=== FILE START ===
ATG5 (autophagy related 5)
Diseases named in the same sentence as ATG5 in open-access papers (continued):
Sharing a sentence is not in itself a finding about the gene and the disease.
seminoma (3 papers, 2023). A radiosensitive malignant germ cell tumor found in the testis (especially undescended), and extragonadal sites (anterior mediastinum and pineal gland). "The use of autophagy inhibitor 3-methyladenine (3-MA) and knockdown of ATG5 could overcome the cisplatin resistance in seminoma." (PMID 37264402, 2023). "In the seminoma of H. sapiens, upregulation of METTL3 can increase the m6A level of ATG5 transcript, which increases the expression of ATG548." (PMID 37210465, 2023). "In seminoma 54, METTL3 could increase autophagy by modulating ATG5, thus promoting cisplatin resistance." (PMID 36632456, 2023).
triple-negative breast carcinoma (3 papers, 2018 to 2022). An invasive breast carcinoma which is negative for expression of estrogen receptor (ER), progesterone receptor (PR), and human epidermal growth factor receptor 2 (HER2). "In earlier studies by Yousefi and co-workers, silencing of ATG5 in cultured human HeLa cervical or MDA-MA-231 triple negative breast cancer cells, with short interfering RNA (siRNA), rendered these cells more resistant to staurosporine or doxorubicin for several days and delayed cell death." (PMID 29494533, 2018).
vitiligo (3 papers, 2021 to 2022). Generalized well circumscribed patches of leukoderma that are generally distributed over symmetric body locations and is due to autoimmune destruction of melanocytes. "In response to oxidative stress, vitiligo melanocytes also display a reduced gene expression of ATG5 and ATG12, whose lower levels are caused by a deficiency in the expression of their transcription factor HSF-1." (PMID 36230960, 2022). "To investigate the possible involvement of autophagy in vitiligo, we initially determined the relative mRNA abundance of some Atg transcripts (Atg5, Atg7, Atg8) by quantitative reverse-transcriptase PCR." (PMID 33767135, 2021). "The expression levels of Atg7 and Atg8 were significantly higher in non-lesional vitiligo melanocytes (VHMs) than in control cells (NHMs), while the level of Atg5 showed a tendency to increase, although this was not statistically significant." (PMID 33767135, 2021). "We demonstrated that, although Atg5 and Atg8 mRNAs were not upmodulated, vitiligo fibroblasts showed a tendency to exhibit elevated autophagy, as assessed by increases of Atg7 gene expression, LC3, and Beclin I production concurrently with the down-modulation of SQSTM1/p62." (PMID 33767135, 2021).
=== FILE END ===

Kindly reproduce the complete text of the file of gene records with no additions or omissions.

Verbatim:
ATG5 (autophagy related 5)
Diseases named in the same sentence as ATG5 in open-access papers (continued):
Sharing a sentence is not in itself a finding about the gene and the disease.
seminoma (3 papers, 2023). A radiosensitive malignant germ cell tumor found in the testis (especially undescended), and extragonadal sites (anterior mediastinum and pineal gland). "The use of autophagy inhibitor 3-methyladenine (3-MA) and knockdown of ATG5 could overcome the cisplatin resistance in seminoma." (PMID 37264402, 2023). "In the seminoma of H. sapiens, upregulation of METTL3 can increase the m6A level of ATG5 transcript, which increases the expression of ATG548." (PMID 37210465, 2023). "In seminoma 54, METTL3 could increase autophagy by modulating ATG5, thus promoting cisplatin resistance." (PMID 36632456, 2023).
triple-negative breast carcinoma (3 papers, 2018 to 2022). An invasive breast carcinoma which is negative for expression of estrogen receptor (ER), progesterone receptor (PR), and human epidermal growth factor receptor 2 (HER2). "In earlier studies by Yousefi and co-workers, silencing of ATG5 in cultured human HeLa cervical or MDA-MA-231 triple negative breast cancer cells, with short interfering RNA (siRNA), rendered these cells more resistant to staurosporine or doxorubicin for several days and delayed cell death." (PMID 29494533, 2018).
vitiligo (3 papers, 2021 to 2022). Generalized well circumscribed patches of leukoderma that are generally distributed over symmetric body locations and is due to autoimmune destruction of melanocytes. "In response to oxidative stress, vitiligo melanocytes also display a reduced gene expression of ATG5 and ATG12, whose lower levels are caused by a deficiency in the expression of their transcription factor HSF-1." (PMID 36230960, 2022). "To investigate the possible involvement of autophagy in vitiligo, we initially determined the relative mRNA abundance of some Atg transcripts (Atg5, Atg7, Atg8) by quantitative reverse-transcriptase PCR." (PMID 33767135, 2021). "The expression levels of Atg7 and Atg8 were significantly higher in non-lesional vitiligo melanocytes (VHMs) than in control cells (NHMs), while the level of Atg5 showed a tendency to increase, although this was not statistically significant." (PMID 33767135, 2021). "We demonstrated that, although Atg5 and Atg8 mRNAs were not upmodulated, vitiligo fibroblasts showed a tendency to exhibit elevated autophagy, as assessed by increases of Atg7 gene expression, LC3, and Beclin I production concurrently with the down-modulation of SQSTM1/p62." (PMID 33767135, 2021).